how do i read my meter?

Meters are funny old things. They all look slightly different and the way you read them might be different too, especially with electricity and gas meters.

Generally, there will be a box with a screen and a set of numbers.

If you’re not sure which set of numbers it is, you can always take a photo and email it to them. It’s also good to have one for your own records too.

How do I know my current supplier?

When you move in, you’ll probably receive a letter from your current supplier welcoming you, your landlord might also know.

If not, there are plenty of other ways for you to find out. Ofgem, the energy regulator, has more information on their website.

Who is my gas or electricity provider?

Types of Meters and Meter Readings

It’s important to take regular meter readings, so you’re only being charged for the amount of energy you actually use rather than an estimate from the energy supplier. If you’re making a conscious effort to use less energy but notice your costs haven’t gone down, make sure you send your supplier a meter reading so they know where you’re at with your usage.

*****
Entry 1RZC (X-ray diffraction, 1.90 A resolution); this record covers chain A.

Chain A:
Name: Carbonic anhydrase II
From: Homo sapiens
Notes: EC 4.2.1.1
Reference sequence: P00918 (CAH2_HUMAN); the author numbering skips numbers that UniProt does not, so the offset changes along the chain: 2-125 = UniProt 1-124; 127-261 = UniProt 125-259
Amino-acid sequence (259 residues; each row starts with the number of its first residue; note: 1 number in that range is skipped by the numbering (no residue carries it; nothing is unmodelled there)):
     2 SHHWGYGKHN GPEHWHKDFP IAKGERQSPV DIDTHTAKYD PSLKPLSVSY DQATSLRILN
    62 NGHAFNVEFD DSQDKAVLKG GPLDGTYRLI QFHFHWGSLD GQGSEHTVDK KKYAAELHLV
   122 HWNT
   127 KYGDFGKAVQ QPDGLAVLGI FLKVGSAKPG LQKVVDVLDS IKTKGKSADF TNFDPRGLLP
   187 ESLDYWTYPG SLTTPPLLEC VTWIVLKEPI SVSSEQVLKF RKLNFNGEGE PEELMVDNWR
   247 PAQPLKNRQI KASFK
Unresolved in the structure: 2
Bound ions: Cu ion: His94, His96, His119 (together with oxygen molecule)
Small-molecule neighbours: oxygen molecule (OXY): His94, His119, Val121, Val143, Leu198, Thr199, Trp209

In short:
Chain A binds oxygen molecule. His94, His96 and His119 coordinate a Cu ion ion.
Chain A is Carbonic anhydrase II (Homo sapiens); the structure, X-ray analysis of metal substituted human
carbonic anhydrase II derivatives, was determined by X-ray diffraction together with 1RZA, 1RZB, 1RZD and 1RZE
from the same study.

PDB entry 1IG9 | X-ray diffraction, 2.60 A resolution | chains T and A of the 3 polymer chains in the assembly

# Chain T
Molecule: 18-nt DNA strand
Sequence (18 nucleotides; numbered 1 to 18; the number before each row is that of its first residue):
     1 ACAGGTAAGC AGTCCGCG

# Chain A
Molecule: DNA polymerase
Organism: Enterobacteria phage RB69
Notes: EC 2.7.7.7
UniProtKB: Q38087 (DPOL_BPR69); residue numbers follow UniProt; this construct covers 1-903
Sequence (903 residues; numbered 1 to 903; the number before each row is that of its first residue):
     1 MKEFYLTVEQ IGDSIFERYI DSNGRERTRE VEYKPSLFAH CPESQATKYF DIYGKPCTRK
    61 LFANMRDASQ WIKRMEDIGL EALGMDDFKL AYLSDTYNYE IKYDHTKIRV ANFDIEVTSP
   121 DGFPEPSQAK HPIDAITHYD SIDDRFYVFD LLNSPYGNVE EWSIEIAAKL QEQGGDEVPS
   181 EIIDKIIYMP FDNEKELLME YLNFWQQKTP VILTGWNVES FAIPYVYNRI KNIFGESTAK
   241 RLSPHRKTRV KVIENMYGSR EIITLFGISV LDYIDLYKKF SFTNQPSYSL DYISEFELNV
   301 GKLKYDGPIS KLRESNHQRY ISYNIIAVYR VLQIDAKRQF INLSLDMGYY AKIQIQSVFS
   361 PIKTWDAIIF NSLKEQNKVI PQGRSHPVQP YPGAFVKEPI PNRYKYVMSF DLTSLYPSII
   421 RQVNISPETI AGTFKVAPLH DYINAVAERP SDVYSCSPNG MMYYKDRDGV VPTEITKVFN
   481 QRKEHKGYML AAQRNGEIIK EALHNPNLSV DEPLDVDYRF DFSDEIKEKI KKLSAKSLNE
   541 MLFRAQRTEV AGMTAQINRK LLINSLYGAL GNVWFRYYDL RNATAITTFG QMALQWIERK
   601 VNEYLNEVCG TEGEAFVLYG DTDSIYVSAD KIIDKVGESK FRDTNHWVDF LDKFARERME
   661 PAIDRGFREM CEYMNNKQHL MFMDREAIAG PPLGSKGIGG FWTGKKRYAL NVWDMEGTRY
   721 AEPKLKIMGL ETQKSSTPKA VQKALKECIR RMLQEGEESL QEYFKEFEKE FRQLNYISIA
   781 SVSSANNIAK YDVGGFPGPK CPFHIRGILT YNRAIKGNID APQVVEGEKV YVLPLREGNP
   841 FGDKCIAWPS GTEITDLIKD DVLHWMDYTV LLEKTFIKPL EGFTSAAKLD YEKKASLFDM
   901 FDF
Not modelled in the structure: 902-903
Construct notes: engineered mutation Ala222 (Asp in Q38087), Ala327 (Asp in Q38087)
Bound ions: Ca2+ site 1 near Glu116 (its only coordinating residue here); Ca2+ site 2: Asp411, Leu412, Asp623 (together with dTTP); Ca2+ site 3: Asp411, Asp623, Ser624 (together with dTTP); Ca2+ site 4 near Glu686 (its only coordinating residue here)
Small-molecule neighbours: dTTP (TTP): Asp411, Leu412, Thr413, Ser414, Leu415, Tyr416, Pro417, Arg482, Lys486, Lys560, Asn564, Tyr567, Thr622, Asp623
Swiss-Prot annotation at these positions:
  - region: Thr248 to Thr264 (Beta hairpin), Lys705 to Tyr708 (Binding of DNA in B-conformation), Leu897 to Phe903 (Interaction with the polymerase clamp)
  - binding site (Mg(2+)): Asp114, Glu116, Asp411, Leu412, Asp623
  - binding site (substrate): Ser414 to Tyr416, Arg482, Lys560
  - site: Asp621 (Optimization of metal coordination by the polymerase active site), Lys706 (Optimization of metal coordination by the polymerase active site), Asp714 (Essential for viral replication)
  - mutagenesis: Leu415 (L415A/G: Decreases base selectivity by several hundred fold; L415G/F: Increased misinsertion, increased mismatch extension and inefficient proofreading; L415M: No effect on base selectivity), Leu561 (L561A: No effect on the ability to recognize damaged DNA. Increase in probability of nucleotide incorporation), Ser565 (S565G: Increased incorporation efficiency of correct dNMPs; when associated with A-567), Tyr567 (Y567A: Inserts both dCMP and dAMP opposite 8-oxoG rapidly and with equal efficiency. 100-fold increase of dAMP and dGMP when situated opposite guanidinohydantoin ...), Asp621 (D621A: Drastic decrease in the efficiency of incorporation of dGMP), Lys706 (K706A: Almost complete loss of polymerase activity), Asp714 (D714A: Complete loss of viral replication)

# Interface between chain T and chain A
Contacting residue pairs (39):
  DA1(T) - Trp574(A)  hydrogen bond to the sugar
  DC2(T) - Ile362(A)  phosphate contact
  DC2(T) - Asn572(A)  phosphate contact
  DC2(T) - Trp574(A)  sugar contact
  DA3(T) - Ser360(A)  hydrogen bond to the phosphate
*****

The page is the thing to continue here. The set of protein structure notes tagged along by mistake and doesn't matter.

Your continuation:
Most suppliers will ask for meter readings once a month. But if you can’t keep up with that, it’s good to take a reading at the beginning and end of each term, then you and your housemates know how you’re getting on.

There are different types of meters and it’s best to make sure you know what you’ve got. Most houses with electricity and gas will just have standard meters.

If you live in a house with only electricity you might have an Economy 7 meter. This means that for 7 hours you have cheaper electricity at night, but it’s slightly more expensive in the day. If you’ve got one of these meters, make sure you take advantage of it and do any clothes washing then to save money. You’ll know if you have an Economy 7 meter, because your meter will have 3 readings: Rate 1, Rate 2, and Total.

You might, but it’s unlikely, have a Smart meter in place. This means your meter will automatically send your readings into your supplier so they know exactly what you’re using. Your landlord should let you know if you’ve got one.